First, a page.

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March 13, 2012


Jeffrey Marks

SJ, how nice to see you here!

I don't know how other people feel, but I have to say that reason number 1 why my relationship works is because he *isn't* an author. Spending so much time in my head and in the business would be multiplied if he was an author too.

Laura Jones

Hi SJ,
I enjoy your books very much, and I love what you wrote here. My mother always said a person's greatest need is to be understood. Only writers or and certain other artists understand the process of trying to understand. You put it so well. Thanks. Cheers.

Hank Phillippi Ryan

Ah, SJ...so lovely to see you! Someone once described writers' conferences as a meeting of 200 people who'd rather be alone.

In my day job as a reporter--I'm surrounded by noise and chaos and people. When I write at home, I much prefer the quiet. But whether I'm reporting just-the- facts, or making it up, I still am searching for the "why."

Your Bartok notion is fascinating..thinking about that now.


Welcome, SJ. Thanks for blogging with the Femmes. You've captured something here that's true for so many writers. Years ago, when I lived in CA, there was a screen/tv writer strike. Once, on the news, they interviewed a man on the picket line, who said he didn't mind spending a little time on the picket line because it allowed him to catch up with friends he rarely saw, and he described writers as "friendly people who live monastic lives." He either said nothing more about it, or his other remarks didn't make it on the air, but I've always remembered that quote because it resonated so strongly with me.

Marilyn Yanke

SJ "The process of trying to understand." is trying to understand how someone "sees." This "seeing" is what throws you a curve ball just as you think you've got it.
My solitude, can't do without it, but interaction with a "process" person is the balance... Internet connection is filling a big gap for me. Thanks for a great post.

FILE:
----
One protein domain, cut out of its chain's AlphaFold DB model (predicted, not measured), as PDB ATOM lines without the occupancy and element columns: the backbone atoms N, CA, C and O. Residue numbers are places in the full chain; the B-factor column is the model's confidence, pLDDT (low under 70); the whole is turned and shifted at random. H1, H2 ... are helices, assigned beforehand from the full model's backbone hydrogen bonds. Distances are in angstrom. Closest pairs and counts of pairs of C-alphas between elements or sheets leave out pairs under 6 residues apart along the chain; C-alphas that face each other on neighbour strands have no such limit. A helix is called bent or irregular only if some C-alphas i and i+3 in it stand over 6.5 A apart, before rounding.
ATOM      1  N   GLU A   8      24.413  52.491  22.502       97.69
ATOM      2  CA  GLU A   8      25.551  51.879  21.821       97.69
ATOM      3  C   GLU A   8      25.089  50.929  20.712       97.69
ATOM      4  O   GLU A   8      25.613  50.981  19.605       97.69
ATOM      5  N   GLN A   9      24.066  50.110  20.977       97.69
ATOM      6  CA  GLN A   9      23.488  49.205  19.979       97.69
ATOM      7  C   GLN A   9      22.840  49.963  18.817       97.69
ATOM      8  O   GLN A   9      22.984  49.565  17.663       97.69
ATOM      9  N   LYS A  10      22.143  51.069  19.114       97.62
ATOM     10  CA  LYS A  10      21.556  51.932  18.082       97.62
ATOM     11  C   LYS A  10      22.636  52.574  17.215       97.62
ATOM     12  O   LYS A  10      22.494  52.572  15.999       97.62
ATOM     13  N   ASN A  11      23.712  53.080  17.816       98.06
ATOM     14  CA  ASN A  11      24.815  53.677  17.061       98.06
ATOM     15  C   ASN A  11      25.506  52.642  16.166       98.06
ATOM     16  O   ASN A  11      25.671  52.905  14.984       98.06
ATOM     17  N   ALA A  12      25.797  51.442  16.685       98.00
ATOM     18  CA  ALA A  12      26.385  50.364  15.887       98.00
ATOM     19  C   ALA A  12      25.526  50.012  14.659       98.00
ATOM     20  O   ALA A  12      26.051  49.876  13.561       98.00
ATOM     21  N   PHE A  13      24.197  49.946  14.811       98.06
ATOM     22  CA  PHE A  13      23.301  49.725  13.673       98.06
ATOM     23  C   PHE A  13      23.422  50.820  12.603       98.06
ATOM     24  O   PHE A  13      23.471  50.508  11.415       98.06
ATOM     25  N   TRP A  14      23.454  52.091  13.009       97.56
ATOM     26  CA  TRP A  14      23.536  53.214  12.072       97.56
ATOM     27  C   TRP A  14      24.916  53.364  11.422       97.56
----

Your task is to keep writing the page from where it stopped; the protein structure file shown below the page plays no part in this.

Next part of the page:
SJ, thanks so much for blogging with the Femmes Fatales!

I think you nailed it: since we so often come to writing from other disciplines, conventions and panels might be among the few moments where writers can get immersed in our own culture. We learn, yes, that is a common problem, and here's how to solve it; yes, there are words to describe what you're trying to do; or, I don't know--ask the elder if she has that lore. Those moments of community are welcome, because sometimes the artistic and analytic gaze we work so hard to develop emphasizes the aloneness of this job.

SJ Rozan

Thanks for the warm welcome, all! Glad to know the problems of trying to understand are understood. I think this tension between being alone and being with others will never be resolved for any of us. It's no doubt one of the many facets of the artist's life Martha Graham, the great choreographer, was referring to when she said, "No artist is pleased. There is no satisfaction whatever at any time."

Charlaine Harris

I feel that way in church, SJ, though that may sound odd. I'm an Episcopalian, and I know that in churches all over the world other Episopalians are saying exactly the same words at nearly the same time I am. It's community of a different sort. For someone who spends most of her time alone, it's a great feeling. After I come home from a convention, I realize how many times I don't even talk about what I do because it would entail too much explanation before I could even start.

Mary Saums

Thanks so much for being with us today, SJ. I like writing in coffee shops too. Maybe it's the caffeine but I get more done and have better focus than at home. I'm more out of myself when surrounded by strangers and so the work is more its own self, if that makes any sense. I do love the idea of group Bartok listening. :) Some of those BBC programs, when ordinary people are interviewed about birdwatching or strange weather in the village, give that community feeling too.

SJ Rozan

Charlaine -- not odd at all; I think in large part, that's what religion's for. I'm not observant, but I get that same feeling at my sister's house on Passover -- that people all over the world, connected to me by five thousand years of history, are doing the same things at the same time. It's comforting. We're hard-wired to need community, from our days on the African plain, when to be alone was not to survive.

I know what you mean, too, about not even starting to talk about what you do. Sometimes it's not so much a matter of people's understanding as of something larger. Often people who aren't writers have this picture of us and how we spend our days that's really part of their own fantasies about what their days would be like if they weren't trapped in their mundane lives. That our lives are mundane, too, in different and not-so-different ways; that our work is WORK, not effortless, continuous, creative joy; that we feel bored, fed up, anxious, and unsatisfied -- that being us would not rescue them -- is something a lot of people don't want to hear. For which you can't blame them, really.

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